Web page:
Wolf hunt to proceed
Idaho wolf hunts went forward as scheduled on Tuesday, after a request for an injunction to stop the hunt was denied.
The U.S. Ninth District Court of Appeals denied the motion filed by Alliance for the Wild Rockies late Friday. The group sought to stop the hunts until an appeals case regarding a congressional budget rider that removed wolves from federal protection could be decided. U.S. District Judge Donald Molloy ruled early this month that the rider was constitutional, though the wording of the opinion made it clear that Molloy disagreed with the previous court rulings that formed the basis of his ruling.
The same court also partially granted a motion from the Center for Biological Diversity to expedite its decision. Opening briefs are set to begin in mid-September.
Postal Service to close Twin Falls processing center
A letter posted in Ketchum and going to Hailey will soon be routed through Boise before reaching its destination. A news release issued last week announced a decision to close the mail processing center in Twin Falls, a move expected to save $623,000 each year.
Officials said local mail delivery will not be affected by the change. Letters mailed to local addresses are still expected to arrive the next day.
The Postal Service stated that it expects the transition to be completed by October.
Volunteers clean up Salmon River
Fifty-three volunteers got outside, got dirty and had some fun on Aug. 20, cleaning about 90 miles of the Salmon River for National Public Lands Day.
The BLM's Salmon and Challis field offices and the Salmon-Challis National Forest hosted the river cleanup day, which covered the area from the Challis boat launch to Pennal Gulch and from Elk Bend to Spring Creek boat launch near the town of Salmon.
The amount of trash found along the riverbanks and at the boating access points was estimated at close to a ton. The heavy debris included dozens of tires, large chunks of metal, waterlogged cans and plastic chunks. Most of the shoreline and all the access points were cleaned up by boaters and volunteers who combed the riverbank from the road.
Organizers said they hope to make the cleanup an annual event.
Hailey Library helps students
As students head back to school this September, the Hailey Public Library wants to make sure that children have a library card.
The library provides students with free access to databases of news articles, encyclopedias and test preparation materials, as well as to homework help and resources. In addition, the library has free Internet access, an important resource for families without access at home when 96 percent of school districts require students to use the Internet to complete their homework.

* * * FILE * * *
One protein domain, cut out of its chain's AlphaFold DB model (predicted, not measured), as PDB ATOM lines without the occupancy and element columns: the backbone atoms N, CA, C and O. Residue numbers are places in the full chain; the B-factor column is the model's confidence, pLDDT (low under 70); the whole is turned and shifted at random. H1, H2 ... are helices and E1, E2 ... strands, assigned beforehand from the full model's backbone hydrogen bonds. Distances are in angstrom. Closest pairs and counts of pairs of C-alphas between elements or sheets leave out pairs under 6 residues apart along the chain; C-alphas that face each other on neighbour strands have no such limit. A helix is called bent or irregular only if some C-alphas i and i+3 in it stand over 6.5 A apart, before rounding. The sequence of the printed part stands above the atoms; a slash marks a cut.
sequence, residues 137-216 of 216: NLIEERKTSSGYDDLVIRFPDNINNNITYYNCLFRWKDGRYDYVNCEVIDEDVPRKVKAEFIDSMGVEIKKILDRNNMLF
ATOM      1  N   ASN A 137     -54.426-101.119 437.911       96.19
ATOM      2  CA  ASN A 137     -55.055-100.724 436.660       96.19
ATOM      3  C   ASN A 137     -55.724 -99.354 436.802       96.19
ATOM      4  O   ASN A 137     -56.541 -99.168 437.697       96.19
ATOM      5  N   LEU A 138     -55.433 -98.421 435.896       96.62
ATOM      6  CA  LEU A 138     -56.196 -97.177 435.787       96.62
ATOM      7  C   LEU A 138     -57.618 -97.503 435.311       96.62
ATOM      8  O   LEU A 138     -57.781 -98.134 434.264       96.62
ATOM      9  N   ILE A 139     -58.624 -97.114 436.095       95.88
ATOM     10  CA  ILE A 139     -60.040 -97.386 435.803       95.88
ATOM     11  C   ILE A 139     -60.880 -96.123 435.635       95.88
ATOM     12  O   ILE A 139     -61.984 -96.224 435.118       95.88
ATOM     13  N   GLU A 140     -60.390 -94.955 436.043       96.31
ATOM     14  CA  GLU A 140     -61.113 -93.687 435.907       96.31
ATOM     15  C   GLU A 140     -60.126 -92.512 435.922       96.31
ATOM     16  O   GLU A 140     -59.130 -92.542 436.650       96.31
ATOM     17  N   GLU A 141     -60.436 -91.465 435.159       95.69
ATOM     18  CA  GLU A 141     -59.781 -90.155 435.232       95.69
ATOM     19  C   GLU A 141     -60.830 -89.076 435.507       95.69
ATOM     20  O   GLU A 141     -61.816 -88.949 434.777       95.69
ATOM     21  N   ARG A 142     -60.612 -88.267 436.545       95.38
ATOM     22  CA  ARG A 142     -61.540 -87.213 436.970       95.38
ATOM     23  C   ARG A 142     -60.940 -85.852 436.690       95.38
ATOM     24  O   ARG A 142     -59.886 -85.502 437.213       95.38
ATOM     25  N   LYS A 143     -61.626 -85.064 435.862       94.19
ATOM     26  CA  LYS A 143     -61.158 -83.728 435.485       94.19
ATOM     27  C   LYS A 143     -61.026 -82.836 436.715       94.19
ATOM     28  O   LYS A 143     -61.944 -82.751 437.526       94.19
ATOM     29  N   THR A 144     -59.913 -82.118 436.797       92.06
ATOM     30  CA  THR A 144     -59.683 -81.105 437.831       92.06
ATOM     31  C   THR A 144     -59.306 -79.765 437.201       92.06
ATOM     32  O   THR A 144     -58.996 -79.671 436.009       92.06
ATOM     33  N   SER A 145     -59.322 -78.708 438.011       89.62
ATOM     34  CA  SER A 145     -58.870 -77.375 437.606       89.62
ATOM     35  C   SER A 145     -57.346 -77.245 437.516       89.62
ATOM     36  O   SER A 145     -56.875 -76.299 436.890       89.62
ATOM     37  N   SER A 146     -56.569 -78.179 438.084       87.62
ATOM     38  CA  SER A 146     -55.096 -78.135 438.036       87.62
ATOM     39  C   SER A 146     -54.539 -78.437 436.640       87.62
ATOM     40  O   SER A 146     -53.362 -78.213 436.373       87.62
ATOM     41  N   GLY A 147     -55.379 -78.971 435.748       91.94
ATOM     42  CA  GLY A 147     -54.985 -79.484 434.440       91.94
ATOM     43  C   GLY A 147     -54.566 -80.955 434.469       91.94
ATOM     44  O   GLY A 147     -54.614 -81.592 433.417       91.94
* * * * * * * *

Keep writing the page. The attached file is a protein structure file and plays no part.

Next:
For more information on how to sign up for a library card, visit the Hailey Public Library in person or visit the library online at www.haileypubliclibrary.org.
Cancer support group to meet
St. Luke's Center for Community Health will hold the next Cancer Support and Networking Group on Thursday, Sept. 1, from 10-11 a.m. in the River Run Rooms at St. Luke's Wood River Medical Center.
The group is open to all patients, survivors and caregivers of people dealing with any type of cancer.
For more information on this or other community outreach programs, contact Erin Buell at 727-8737.
Highway work to be suspended
Work that may impact travel will be suspended on all Idaho Transportation Department highway construction projects statewide for the Labor Day weekend, except in special circumstances.
"Like most of us, contractors have very little interest in working over the holiday," said ITD Chief Engineer Tom Cole. "Most would probably take these days off even if it was not already required."
Fun Run to benefit Meals on Wheels
The second annual Fun Run to support the Wood River Valley's Meals on Wheels program will be held Saturday, Sept. 17, at 10 a.m.
The event includes a barbecue lunch, a raffle for $500 in groceries from Atkinsons' Market, $300 cash, $200 cash, brunches for four at the Sun Valley Lodge and at Gretchen's and lots more prizes. Anyone with a family member who can't run can buy a meal for $6.
For more information, call Kim at 720-3897, ext. 4 or see www.blaincecountyseniors.org or visit the Senior Connection on Facebook.
USDA to help Wyoming grouse